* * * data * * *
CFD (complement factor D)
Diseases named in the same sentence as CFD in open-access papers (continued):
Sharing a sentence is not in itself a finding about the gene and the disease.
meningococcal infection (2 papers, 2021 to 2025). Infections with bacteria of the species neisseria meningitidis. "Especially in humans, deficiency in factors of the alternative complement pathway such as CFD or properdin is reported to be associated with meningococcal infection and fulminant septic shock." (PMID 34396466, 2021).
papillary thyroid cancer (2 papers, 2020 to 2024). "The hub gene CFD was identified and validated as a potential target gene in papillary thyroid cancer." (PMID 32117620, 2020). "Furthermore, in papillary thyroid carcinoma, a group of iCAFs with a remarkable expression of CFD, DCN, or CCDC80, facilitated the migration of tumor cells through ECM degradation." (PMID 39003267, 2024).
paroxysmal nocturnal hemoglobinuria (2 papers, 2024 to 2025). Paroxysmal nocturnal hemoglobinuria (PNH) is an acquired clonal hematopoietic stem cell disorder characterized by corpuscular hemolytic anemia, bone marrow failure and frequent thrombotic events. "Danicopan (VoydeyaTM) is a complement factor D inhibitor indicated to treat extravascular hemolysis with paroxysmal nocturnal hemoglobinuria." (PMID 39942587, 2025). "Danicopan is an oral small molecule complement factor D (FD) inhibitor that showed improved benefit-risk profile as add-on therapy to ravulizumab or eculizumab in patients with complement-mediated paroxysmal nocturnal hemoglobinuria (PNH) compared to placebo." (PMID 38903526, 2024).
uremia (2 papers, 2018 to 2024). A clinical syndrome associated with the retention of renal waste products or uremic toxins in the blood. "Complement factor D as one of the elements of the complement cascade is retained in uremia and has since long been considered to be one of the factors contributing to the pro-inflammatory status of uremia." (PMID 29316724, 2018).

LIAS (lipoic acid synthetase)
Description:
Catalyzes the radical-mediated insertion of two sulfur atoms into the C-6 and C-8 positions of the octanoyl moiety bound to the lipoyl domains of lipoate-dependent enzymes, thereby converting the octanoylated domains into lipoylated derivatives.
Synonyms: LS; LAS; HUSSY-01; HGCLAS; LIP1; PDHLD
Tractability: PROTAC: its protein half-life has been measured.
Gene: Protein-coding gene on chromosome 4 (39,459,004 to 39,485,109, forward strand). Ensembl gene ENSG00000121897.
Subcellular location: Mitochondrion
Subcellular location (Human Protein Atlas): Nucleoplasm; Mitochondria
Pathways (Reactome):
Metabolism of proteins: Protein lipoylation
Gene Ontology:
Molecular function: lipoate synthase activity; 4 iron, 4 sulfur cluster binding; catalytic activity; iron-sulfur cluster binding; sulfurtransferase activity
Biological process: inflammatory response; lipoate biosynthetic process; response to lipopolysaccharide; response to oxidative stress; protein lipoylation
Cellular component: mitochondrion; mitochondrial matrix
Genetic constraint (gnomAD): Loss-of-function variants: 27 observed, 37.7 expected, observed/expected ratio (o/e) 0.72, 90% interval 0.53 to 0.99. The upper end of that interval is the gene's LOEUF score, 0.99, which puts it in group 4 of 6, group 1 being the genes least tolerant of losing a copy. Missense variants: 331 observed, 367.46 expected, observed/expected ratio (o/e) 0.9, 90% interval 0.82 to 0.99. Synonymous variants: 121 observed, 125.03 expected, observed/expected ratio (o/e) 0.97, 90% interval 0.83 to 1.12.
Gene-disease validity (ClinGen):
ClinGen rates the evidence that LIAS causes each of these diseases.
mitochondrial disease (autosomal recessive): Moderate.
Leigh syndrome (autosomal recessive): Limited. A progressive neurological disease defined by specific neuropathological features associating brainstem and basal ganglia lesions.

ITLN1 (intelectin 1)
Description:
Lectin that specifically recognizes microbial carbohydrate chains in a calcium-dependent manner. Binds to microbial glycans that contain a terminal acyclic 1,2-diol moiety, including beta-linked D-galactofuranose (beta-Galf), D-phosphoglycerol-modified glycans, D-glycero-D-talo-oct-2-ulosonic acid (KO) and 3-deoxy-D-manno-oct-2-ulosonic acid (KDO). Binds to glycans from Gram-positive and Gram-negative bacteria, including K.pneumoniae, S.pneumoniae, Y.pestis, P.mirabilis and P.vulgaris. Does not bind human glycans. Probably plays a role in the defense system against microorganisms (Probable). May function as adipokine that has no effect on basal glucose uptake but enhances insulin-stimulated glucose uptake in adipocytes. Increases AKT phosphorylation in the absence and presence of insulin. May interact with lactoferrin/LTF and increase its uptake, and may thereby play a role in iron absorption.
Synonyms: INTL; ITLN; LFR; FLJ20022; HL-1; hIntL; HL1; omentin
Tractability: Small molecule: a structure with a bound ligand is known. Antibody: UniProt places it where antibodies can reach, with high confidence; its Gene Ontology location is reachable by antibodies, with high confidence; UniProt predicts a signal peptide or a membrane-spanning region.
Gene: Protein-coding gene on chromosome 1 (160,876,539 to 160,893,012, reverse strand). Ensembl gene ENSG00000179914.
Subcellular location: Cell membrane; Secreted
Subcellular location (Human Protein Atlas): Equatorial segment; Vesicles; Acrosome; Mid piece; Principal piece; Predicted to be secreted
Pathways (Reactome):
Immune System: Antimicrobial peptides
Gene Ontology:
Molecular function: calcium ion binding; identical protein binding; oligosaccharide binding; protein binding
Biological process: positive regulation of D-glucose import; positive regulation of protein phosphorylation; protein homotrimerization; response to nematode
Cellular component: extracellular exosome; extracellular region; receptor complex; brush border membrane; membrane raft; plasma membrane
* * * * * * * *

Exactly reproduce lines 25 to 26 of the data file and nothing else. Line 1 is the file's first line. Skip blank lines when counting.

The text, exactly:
mitochondrial disease (autosomal recessive): Moderate.
Leigh syndrome (autosomal recessive): Limited. A progressive neurological disease defined by specific neuropathological features associating brainstem and basal ganglia lesions.